Chapter 4. Active Directory Schema

The schema is the blueprint for data storage in Active Directory. Each object in Active Directory is an instance of a class in the schema. A user object, for example, exists as an instance of the user class. Attributes define the pieces of information that a class, and thus an instance of that class, can hold. Syntaxes define the type of data that can be placed into an attribute. As an example, if an attribute is defined with a syntax of Boolean, it can store True or False as its value, or it can be null. A null value has an implementation-specific meaning; it could mean True or False depending on the application using the value.

Active Directory contains many attributes and classes in the default schema, some of which are based on standards and some of which Microsoft needed for its own use. Each release of Active Directory since Windows 2000 has included updates to the default schema. For background information on schema versions, see the sidebar Schema Versions,” next. However, the Active Directory schema was designed to be extensible, so that administrators could add classes or attributes they deemed necessary. In fact, extending the schema is not a difficult task; it is often more difficult to design the changes that you would like to incorporate. Schema design issues are covered in Chapter 14, and in Chapter 26, we cover how to extend the schema programmatically. In this chapter, we’re concerned only with the fundamentals of the schema.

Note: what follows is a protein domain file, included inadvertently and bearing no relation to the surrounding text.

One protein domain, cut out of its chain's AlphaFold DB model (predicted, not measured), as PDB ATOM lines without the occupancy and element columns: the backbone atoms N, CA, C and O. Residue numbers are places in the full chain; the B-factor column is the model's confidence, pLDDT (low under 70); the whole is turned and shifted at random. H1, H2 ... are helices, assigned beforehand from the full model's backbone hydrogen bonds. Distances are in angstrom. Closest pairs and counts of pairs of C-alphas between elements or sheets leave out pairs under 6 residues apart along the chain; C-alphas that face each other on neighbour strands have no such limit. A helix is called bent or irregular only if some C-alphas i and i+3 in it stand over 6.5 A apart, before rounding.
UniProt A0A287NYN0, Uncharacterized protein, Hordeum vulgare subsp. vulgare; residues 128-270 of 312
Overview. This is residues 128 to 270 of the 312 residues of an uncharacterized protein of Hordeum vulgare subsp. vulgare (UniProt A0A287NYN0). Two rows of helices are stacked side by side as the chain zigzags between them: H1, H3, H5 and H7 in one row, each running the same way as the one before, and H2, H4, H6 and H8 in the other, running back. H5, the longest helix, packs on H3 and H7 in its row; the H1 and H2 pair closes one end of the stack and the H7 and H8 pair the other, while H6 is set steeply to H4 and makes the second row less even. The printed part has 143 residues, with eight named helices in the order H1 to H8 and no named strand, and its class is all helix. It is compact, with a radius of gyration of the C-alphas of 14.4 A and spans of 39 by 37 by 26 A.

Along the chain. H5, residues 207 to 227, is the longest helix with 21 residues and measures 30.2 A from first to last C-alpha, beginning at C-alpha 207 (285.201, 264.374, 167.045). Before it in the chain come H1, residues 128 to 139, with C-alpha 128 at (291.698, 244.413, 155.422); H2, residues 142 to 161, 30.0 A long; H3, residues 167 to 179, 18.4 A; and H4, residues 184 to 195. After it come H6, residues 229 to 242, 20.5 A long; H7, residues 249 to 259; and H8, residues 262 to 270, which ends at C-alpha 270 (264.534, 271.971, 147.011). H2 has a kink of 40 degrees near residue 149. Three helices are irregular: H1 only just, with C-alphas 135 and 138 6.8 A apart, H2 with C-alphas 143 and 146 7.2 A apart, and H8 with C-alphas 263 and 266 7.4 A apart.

Table 4-1. Active Directory default schema versions

Schema version

Release

13

Windows 2000

30

Windows Server 2003

31

Windows Server 2003 R2

44

Windows Server 2008

Structure of the Schema

The Schema Container is located in Active Directory under the Configuration Container. For example, the distinguished name of the Schema Container in the http://mycorp.com forest would be cn=schema,cn=Configuration,dc=mycorp,dc=com. You can view the contents of the container directly by pointing an Active Directory viewer such as ADSIEdit or LDP at it. You can also use the Active Directory Schema MMC snap-in, which splits the classes and attributes in separate containers for easy viewing, even though in reality all the schema objects are stored directly in the Schema Container.

Note

The Active Directory Schema MMC snap-in is not fully enabled by default. In order to enable the schema management snap-in on a domain controller, you must first register the DLL which it depends on. To do that, run this command: regsvr32 schmmgmt.dll.

The schema itself is made up of two types of Active Directory objects: classes and attributes. In Active Directory, these are known respectively as classSchema (Class-Schema) and attributeSchema (Attribute-Schema) objects. The two distinct forms of the same names result from the fact that the cn (Common-Name) attribute of a class contains the hyphenated easy-to-read name of the class, and the lDAPDisplayName (LDAP-Display-Name) attribute of a class contains the concatenated string format that is used when querying Active Directory with LDAP or ADSI. In the schema, the lDAPDisplayName attribute of each object is normally made by capitalizing the first letter of each word of the Common-Name, and then removing the hyphens and concatenating all the words together. Finally, the first letter is made lowercase.[3] This creates simple names like user, as well as the more unusual sAMAccountName and lDAPDisplayName. We’ll specify the more commonly used LDAP display name format from now on.